31. 31. IDT<br />The DPL describes the privilege level we expect to be called from.<br />The P bit signifies the entry is present.<br /> Any descriptor with this bit clear will cause a "Interrupt Not Handled" exception.<br />
  32. 32. IDT<br />extern void isr0 ();...extern void isr31();<br />idt_entry_t idt_entries[256];idt_ptr_t   idt_ptr;<br />static void init_idt(){   idt_ptr.limit = sizeof(idt_entry_t) * 256 -1;   idt_ptr.base  = (u32int)&idt_entries;   memset(&idt_entries, 0, sizeof(idt_entry_t)*256);//set all to null.   idt_set_gate( 0, (u32int)isr0 , 0x08, 0x8E);   idt_set_gate( 1, (u32int)isr1 , 0x08, 0x8E);   ...   idt_set_gate(31, (u32int)isr32, 0x08, 0x8E);   idt_flush((u32int)&idt_ptr);<br />}<br />
  33. 33. IDT<br />[GLOBAL idt_flush]    ; Allows the C code to call idt_flush().idt_flush:   mov eax, [esp+4]  ; Get the pointer to the IDT, passed as a parameter.    lidt [eax]        ; Load the IDT pointer.   ret<br />
  34. 34. IDT<br />Great! We've got code that will tell the CPU where to find our interrupt handlers - but we haven't written any yet! <br />When the processor receives an interrupt, it saves the contents of the essential registers (instruction pointer, stack pointer, code and data segments, flags register) to the stack. It then finds the interrupt handler location from our IDT and jumps to it. <br />some interrupts also push an error code onto the stack. We can't call a common function without a common stack frame, so for those that don't push an error code, we push a dummy one, so the stack is the same. <br />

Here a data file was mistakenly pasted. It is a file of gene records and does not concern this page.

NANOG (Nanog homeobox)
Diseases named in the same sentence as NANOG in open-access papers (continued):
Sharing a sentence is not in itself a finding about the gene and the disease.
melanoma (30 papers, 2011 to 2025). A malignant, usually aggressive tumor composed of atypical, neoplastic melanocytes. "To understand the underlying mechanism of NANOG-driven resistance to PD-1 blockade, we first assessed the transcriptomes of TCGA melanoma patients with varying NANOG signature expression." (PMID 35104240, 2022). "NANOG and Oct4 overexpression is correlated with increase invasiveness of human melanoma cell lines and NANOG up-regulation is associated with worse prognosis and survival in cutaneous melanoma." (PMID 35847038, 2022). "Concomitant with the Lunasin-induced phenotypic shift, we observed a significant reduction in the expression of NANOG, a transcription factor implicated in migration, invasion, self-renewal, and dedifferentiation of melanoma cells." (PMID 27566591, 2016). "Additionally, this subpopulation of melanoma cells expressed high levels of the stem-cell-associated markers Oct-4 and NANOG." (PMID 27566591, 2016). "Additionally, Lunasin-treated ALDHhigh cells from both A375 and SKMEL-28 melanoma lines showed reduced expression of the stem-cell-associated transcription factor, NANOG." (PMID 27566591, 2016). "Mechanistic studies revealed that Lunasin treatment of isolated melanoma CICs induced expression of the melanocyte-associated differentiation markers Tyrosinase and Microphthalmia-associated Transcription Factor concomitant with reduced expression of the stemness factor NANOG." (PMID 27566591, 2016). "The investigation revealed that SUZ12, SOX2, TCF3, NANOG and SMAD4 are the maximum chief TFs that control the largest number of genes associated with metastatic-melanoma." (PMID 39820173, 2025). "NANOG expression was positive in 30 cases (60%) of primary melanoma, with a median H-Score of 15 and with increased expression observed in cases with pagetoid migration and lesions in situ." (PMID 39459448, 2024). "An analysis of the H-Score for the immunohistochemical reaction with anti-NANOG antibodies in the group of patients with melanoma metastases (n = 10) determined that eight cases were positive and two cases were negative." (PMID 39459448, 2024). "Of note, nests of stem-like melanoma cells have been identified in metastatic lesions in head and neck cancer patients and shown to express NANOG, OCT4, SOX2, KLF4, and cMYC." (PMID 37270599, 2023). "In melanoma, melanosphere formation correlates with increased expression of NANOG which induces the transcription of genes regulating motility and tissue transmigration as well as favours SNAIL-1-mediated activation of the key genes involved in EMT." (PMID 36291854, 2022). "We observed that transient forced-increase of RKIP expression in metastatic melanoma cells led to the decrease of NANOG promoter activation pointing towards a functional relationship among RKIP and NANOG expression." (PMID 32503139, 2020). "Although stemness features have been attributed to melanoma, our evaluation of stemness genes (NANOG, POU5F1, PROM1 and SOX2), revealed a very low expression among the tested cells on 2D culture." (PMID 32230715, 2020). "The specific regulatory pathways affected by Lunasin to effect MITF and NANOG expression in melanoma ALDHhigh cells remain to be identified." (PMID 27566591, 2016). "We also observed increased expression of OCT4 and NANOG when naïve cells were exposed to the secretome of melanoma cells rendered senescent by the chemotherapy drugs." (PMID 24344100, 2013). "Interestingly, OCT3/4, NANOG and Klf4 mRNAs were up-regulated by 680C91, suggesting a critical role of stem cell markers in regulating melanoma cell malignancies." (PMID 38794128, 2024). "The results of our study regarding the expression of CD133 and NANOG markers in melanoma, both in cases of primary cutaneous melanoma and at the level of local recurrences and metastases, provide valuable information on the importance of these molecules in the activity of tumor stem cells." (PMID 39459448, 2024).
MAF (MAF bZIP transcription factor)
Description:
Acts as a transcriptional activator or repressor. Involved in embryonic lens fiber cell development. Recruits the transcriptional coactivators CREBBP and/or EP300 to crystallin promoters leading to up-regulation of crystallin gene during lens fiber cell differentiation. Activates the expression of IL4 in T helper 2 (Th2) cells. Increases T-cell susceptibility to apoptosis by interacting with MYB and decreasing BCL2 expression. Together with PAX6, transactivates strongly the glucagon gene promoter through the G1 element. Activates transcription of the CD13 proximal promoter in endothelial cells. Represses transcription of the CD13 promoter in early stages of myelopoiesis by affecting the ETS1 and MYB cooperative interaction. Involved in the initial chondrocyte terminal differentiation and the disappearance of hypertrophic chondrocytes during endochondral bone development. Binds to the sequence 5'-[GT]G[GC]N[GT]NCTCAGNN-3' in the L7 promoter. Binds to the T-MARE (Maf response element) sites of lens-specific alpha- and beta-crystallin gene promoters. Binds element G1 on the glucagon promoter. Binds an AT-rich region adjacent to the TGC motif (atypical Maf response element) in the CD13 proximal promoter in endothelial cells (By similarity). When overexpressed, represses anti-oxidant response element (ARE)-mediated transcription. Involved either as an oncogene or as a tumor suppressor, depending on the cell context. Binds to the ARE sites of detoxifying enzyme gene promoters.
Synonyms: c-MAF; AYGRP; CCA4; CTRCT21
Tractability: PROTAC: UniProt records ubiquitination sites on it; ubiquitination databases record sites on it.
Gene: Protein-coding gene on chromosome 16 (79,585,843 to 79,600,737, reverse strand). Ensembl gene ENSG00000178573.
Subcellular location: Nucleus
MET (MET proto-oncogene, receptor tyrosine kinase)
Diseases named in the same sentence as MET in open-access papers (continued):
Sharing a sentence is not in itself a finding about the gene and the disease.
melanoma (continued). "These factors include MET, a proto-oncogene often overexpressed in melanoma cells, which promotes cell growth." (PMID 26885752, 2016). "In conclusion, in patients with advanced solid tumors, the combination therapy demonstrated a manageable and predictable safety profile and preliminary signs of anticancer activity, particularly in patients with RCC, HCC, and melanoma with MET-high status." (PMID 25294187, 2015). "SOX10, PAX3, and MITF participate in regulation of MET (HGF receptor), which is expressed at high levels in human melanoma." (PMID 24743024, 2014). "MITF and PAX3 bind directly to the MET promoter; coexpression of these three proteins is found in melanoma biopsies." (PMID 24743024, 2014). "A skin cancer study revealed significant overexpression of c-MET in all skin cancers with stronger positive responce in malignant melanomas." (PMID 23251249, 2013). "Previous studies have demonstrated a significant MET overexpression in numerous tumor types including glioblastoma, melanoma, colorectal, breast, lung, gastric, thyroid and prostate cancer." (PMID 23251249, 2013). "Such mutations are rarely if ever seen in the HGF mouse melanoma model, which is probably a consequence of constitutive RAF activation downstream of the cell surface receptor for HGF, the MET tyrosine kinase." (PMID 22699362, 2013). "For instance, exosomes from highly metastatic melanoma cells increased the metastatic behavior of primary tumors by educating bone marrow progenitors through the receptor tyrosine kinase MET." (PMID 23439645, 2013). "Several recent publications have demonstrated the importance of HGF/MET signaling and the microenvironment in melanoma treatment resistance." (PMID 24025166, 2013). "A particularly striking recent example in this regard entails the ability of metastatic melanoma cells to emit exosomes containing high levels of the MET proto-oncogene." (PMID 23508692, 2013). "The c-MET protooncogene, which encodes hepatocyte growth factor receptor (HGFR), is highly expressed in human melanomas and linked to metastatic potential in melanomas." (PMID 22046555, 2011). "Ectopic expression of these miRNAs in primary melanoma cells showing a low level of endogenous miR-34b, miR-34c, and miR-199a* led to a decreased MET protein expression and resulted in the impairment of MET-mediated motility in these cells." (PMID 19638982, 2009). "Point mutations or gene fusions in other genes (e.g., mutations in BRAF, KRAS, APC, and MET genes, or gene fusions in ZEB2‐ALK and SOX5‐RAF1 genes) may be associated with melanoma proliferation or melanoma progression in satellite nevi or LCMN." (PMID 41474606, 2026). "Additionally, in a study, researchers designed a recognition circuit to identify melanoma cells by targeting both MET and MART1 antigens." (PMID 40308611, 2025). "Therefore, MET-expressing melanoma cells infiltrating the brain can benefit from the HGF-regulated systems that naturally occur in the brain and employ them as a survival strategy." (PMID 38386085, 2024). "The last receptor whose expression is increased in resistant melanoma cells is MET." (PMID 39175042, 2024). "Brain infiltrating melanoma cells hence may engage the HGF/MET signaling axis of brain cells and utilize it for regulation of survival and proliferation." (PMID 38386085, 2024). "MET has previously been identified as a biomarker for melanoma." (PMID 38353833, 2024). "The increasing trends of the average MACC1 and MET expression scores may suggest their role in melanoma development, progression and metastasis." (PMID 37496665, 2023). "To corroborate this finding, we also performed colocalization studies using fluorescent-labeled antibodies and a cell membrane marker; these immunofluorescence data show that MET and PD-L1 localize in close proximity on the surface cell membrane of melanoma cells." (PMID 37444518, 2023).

35. 35. interrupt.s<br />ISR_NOERRCODE 0ISR_NOERRCODE 1... <br />
  36. 36. interrupt.s<br />ASM common handler function to handle interrupts :<br />; In isr.c[EXTERN isr_handler]; This is our common ISR stub. It saves the processor state, sets; up for kernel mode segments, calls the C-level fault handler,; and finally restores the stack frame.isr_common_stub:   pusha                    ; Pushes edi,esi,ebp,esp,ebx,edx,ecx,eax   mov ax, ds               ; Lower 16-bits of eax = ds.   push eax                 ; save the data segment descriptor   mov ax, 0x10  ; load the kernel data segment descriptor   mov ds, ax   mov es, ax   mov fs, ax   mov gs, ax   call isr_handler   pop eax        ; reload the original data segment descriptor   mov ds, ax   mov es, ax   mov fs, ax   mov gs, ax   popa                     ; Pops edi,esi,ebp...   add esp, 8     ; Cleans up the pushed error code and pushed ISR number   sti   iret           ; pops 5 things at once: CS, EIP, EFLAGS, SS, and ESP <br />
  37. 37. isr.c<br />typedef struct registers{   u32int ds;                  // Data segment selector   u32int edi, esi, ebp, esp, ebx, edx, ecx, eax; // Pushed by pusha.   u32int int_no, err_code;    // Interrupt number and error code (if applicable)   u32int eip, cs, eflags, useresp, ss; // Pushed by the processor automatically.} registers_t; <br />// This gets called from our ASM interrupt handler stub.void isr_handler(registers_t regs){   monitor_write("recieved interrupt: ");   monitor_write_dec(regs.int_no);   monitor_put(' ');} <br />
  38. 38. Testing<br />// Kernel Code:<br />asm volatile ("int $0x3");asm volatile ("int $0x4"); <br />Output: <br />
  39. 39. References <br /><ul><li>http://www.jamesmolloy.co.uk
  40. 40. http://wiki.osdev.org/Main_Page
  41. 41. http://forum.osdev.org/
  42. 42. Intel® 64 and IA-32 Architectures Software Developer's Manuals http://www.intel.com/products/processor/manuals/
  43. 43. Memory Modes : Real Mode and Protected Mode</li></ul> http://3asfh.net/vb/showthread.php?t=37922<br />
  44. 44. References(2)<br />Making a Simple C kernel with Basic printf and clearscreen Functions<br />http://www.osdever.net/tutorials/basickernel.php<br />
  45. 45. Thank You<br />Thank You .<br />